Linked authors

US Chamber of Commerce
White & Case (Brussels)
White & Case (Brussels)
DG COMP (Brussels)
White & Case (Brussels)
White & Case (Brussels)
White & Case (Stockholm)
White & Case (Brussels)


Ian Forrester - New Frontiers of Antitrust 2016
Ian Forrester 13 June 2016 Paris


4413 Bulletin

The EU Commission publishes its 5th patent monitoring report


DG Competition of the European Commission just published its 5th patent monitoring report. It covers patent settlements entered into in 2013. Each year, the Commission claims that the report shows a “steady increase” of patent settlements in general, which supposedly would prove that the (...)

Art. 267 TFEU preliminary rulings: An overview of EU and national case law


As European competition law continues to prosper and as the European Commission continues to innovate, the role of the European Courts in Luxemburg continues to fascinate those who practice, teach or enforce. The Courts have an appellate function and a guidance function. In this foreword I will (...)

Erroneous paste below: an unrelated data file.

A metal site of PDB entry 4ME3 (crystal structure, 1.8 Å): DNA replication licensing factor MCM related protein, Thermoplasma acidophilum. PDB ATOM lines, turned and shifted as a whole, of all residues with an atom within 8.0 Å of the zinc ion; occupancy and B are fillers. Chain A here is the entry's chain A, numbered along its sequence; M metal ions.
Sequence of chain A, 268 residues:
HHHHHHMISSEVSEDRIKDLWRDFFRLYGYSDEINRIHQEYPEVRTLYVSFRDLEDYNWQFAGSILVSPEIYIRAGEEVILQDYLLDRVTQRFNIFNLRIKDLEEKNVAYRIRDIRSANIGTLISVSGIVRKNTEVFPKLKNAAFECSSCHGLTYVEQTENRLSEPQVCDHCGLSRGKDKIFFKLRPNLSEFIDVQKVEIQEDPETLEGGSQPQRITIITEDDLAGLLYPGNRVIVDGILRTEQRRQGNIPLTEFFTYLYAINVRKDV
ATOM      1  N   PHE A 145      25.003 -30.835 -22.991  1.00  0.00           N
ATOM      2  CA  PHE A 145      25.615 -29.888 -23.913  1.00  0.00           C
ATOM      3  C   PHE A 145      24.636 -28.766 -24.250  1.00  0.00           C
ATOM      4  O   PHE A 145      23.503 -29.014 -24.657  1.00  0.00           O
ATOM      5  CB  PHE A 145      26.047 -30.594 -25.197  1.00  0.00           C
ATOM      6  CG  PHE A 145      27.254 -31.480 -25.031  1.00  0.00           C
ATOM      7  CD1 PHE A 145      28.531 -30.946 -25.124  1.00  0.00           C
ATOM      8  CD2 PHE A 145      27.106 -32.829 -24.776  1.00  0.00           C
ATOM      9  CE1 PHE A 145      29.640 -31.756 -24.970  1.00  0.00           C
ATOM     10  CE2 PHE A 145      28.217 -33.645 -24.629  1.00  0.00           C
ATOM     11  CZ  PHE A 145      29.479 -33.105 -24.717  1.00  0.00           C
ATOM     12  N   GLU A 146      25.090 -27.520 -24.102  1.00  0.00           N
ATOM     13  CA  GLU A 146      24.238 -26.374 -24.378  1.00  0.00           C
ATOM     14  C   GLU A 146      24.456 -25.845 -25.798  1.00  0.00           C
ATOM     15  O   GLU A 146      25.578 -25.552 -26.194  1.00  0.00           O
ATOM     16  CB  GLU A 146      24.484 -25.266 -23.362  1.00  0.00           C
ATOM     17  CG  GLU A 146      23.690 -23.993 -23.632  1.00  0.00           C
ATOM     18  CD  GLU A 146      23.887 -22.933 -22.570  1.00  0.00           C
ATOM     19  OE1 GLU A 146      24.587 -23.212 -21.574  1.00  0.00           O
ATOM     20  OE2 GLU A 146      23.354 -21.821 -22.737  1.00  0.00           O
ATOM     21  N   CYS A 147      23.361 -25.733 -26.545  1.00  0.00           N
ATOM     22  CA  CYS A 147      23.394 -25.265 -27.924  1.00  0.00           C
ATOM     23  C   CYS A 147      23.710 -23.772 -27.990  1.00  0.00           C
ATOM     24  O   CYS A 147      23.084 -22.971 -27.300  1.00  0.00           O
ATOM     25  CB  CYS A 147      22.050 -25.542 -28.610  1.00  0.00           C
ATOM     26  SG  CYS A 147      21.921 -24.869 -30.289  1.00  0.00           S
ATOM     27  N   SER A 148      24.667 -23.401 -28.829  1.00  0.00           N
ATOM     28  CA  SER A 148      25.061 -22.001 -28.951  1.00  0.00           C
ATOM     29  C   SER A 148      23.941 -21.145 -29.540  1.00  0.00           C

The Advocate General Wathelet proposes to the EU Court of Justice to annul a judgement of the EU General Court in order to force it to exercice its full jurisdiction to review fines imposed by the Commission (Telefónica)


The level of fines imposed by the European Commission in competition cases has attracted controversy for more than ten years. The often deferential approach of the European courts to hearing appeals has also been criticised, but in many cases the courts have largely left untouched the (...)

Judicial review and competition law: An overview of EU and national case law


To be asked to contribute a foreword is pleasant, if that which is to be published is of good quality. Happily, such is the present case. e-Competitions, a child of this electronic century, has been publishing articles on competition topics since 2004. The mode of publication was so novel to me (...)

13320 Review

Antitrust judicial review: Highlights of EU and national case laws